Fairfax Station recently commemorated the 150th anniversary of the evacuation of the Union wounded following the battles of Second Battle of Manassas (Aug 28-30) and Ox Hill (Sept 1, 1862). With the cooperation of local and national organizations, Fairfax Station held a special ten-day exhibit from August 25 through September 3, 2012 covering different aspects of the first logistically integrated relief effort during the American Civil War. Several hundred visitors came through the Station's doors for the special event, one of many simultaneous events in the area held as part of ongoing observance of the Civil War sesquicentennial across Fairfax County.
Fairfax Station was a critical point in fighting across Northern Virginia during the Civil War. Over 3, 000 wounded were cared for and evacuated from the Station in three days after these two battles. Clara Barton, founder of the American Red Cross, was among a small band of volunteers who helped care for the wounded. Her experiences at this station dramatically shaped her future efforts toward relief work during the civil War and beyond. The events at Fairfax Station foreshadowed the Union Army's formative approach toward support and maintenance of the war effort.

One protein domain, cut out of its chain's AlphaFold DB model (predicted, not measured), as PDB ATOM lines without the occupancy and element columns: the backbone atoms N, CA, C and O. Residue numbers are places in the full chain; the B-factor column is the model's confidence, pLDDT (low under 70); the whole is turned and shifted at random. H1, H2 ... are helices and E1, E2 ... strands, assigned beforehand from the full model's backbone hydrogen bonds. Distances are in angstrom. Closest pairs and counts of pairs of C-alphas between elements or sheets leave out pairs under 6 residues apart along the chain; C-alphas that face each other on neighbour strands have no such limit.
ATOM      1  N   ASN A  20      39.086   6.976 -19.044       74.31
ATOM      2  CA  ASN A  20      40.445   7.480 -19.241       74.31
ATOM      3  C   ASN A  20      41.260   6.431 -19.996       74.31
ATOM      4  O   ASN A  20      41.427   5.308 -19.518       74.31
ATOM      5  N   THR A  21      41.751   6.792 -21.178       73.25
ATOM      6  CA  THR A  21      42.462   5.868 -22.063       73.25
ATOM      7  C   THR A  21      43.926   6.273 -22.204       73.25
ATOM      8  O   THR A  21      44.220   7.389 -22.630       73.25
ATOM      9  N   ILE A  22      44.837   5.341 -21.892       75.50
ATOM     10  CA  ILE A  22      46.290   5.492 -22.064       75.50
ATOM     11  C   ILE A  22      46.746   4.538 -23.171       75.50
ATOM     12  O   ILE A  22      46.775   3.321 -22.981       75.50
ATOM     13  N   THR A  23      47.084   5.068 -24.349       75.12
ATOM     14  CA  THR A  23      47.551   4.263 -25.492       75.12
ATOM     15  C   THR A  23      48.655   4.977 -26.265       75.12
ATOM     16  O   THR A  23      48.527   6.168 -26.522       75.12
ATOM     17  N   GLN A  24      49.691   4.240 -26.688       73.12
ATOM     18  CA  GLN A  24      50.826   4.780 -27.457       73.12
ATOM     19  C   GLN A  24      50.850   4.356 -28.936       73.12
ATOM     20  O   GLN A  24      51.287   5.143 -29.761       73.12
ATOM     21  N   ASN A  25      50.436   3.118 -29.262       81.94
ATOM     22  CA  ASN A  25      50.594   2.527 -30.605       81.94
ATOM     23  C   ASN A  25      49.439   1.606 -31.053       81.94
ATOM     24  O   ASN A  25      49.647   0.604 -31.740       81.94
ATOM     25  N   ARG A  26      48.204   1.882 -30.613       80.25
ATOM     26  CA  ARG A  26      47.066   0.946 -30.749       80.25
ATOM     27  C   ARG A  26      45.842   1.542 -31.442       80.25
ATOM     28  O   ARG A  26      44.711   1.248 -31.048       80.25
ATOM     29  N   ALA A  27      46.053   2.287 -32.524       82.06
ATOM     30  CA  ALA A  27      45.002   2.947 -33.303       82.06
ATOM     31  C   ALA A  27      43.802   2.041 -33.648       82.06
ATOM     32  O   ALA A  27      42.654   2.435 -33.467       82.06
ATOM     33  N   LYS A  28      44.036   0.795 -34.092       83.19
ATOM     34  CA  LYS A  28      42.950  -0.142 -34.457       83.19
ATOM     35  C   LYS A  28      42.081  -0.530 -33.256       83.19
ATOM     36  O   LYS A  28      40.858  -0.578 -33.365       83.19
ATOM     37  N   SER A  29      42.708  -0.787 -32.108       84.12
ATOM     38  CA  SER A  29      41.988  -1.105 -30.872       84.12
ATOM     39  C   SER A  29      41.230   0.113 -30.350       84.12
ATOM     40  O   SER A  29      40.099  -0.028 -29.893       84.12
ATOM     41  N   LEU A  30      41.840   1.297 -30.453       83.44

The committee responsible for planning this celebration included Chair Jenee Lindner and Vice Chair Ron Beavers. George Mason University interns included James Esson, Matthew Barnes and Alexandria Bradshaw. College intern Ashley Beavers also assisted. The Board of Directors of the Museum helped in many ways, especially Michael Chinworth and Jon Vrana. Fairfax County Board of Supervisors Chairman Sharon Bulova celebrated the day and learned all about telegraphing from John Hunsaker and Ron Beavers of the Fairfax Rifles, Company D, 17th VA.
A triage site was set up by Patrick O'Neal and Chuck Raugh of the 28th Mass Civil War Reenactment Medical Corps, who operated on Bill Lacy of the 17th VA.
A display of Clara Barton's bodice was loaned and set up by Kimberley Robinson and Neva Sypniewsk of the National Park Service at Glen Echo.
Carol Polkinghorn and Denise Winter of the Dixie Rose Relief Society showed children games of the time. John Murphy was present in his period dress with a top hat.